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Columbia (MO) Votes to Go Smoke-Free

Missouri, 10/10/06--  At 1:00am last night, after 4 1/2 hours of public testimony, the Columbia (Missouri) City Council voted in favor of smoke-free workplace legislation.  Beginning January 9, virtually all workplaces, including restaurants and bars, will be required to provide safe, clean indoor air.

Both the public testimony and the council’s debate centered on a key theme: When do public health concerns trump the rights of private business owners, and those of smokers?

In the same indoor air space, the right to breathe clean air and the right to pollute cannot coincide simultaneously.  Somebody's right has to prevail.  In the end, Columbia decided that the right to breath clean indoor air was more important than the right to pollute.

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Class Action Lawsuit Certified Against Tobacco Cos.

New York, 9/26/06--  Yesterday, a federal court judge certified a class action lawsuit by smokers who claim that tobacco companies deceived them into believing that "light" cigarettes were safer than other cigarettes, when the companies in fact knew that this was not true.  Judge Jack B. Weinstein indicated that damages might total more than $100 billion.  Jury selection begins on January 22, 2007. 

In arguing for class certification, plaintiffs' attorney Michael D. Hausfeld held that tobacco companies marketed cigarettes as "light" and " low tar" in order to make the brands seem healthier than other cigarettes and alleviate fears about the dangers of smoking.  "They understood that they were selling death," he said. The question was "how to disguise it. ... They put on 'lights."'

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Cigarette Smoke Tied to Diabetes Risk

British Medical Journal

Smokers and people exposed to secondhand smoke are at elevated risk of developing glucose intolerance, which can lead to diabetes.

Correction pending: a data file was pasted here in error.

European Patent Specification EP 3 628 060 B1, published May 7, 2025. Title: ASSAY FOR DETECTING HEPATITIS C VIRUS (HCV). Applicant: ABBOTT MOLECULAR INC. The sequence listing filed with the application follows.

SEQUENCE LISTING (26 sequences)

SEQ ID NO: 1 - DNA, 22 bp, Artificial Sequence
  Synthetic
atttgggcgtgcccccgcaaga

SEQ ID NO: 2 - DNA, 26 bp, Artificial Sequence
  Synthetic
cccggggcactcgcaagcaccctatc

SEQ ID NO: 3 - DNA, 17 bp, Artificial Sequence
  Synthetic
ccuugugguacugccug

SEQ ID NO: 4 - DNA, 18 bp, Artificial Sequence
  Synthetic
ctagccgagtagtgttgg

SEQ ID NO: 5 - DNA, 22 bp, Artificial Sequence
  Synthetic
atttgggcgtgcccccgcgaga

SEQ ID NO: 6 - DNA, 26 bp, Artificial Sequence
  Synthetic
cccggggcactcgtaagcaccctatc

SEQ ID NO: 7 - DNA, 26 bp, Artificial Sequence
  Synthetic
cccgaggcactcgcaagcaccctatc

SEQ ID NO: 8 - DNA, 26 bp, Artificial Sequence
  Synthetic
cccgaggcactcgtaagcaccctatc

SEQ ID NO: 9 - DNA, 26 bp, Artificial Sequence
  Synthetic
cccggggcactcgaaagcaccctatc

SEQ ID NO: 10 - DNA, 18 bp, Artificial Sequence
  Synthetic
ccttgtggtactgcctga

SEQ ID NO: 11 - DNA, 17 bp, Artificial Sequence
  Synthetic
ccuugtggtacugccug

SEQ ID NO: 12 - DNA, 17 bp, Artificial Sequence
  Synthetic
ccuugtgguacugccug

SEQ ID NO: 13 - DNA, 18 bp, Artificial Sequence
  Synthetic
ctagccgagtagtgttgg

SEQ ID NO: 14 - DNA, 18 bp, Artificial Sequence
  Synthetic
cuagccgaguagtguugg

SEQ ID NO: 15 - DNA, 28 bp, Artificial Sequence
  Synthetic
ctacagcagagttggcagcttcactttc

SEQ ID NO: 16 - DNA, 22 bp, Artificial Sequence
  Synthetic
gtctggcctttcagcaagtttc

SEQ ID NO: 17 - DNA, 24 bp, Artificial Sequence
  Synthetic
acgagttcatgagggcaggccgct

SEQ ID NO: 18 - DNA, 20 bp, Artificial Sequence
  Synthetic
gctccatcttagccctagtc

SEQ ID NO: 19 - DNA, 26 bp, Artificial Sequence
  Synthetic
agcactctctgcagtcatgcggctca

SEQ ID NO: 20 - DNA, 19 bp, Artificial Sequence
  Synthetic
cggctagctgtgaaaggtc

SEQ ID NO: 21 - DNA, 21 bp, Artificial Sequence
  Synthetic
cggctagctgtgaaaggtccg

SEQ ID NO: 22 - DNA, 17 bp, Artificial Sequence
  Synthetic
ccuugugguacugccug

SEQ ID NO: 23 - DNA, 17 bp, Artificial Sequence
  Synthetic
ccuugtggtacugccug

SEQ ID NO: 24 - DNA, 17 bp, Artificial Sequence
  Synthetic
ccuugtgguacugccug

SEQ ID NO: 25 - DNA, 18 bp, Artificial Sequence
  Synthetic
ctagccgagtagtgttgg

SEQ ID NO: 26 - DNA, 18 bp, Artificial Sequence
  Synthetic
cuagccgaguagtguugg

Researchers at the Birmingham Veterans Affairs Medical Center in Alabama estimated the risk of developing glucose intolerance as 22 percent for smokers, 17 percent for nonsmokers exposed to secondhand smoke, and 12 percent among nonsmokers not exposed to secondhand smoke. Former smokers had a 14-percent risk.

The study involved more than 4000 men and women. The researchers said the secondhand-smoke risk for diabetes was a new finding.

 

Bloomberg gives $125 million to advance smokefree causes

Thank You Michael Bloomberg

New York City Mayor and philanthropist Michael Bloomberg announced yesterday that he is giving $125 million to advance smokefree causes.  Mayor Bloomberg is an incredible person with a long history of promoting public health.

"I've never met anyone who understands an issue more quickly and takes action more thoughtfully," says Joe Cherner, president of SmokeFree Educational Services, Inc.

Hopefully some of the money will go toward fighting for smokefree ballot initiatives in areas where elected officials are still more concerned with tobacco interests than health.  RJ Reynolds Tobacco Company has put up $40 million to combat November smokefree ballot initiatives in Ohio and Arizona.

 

Arlington (TX) Votes 8-1 for Smoke-free Restaurant Law

Texas, 10/17/06--  On Tuesday, the Arlington (TX) City Council voted 8-1 to become the sixteenth city in Texas to enact smoke-free restaurant legislation, joining Austin, Dallas, El Paso, Corpus Christie, Round Rock, Laredo, Beaumont, and others.

Ten Texas cities, including Austin and El Paso, also require bars to be smoke-free.  Houston and Fort Worth are considering similar legislation and are expected to vote shortly.

 
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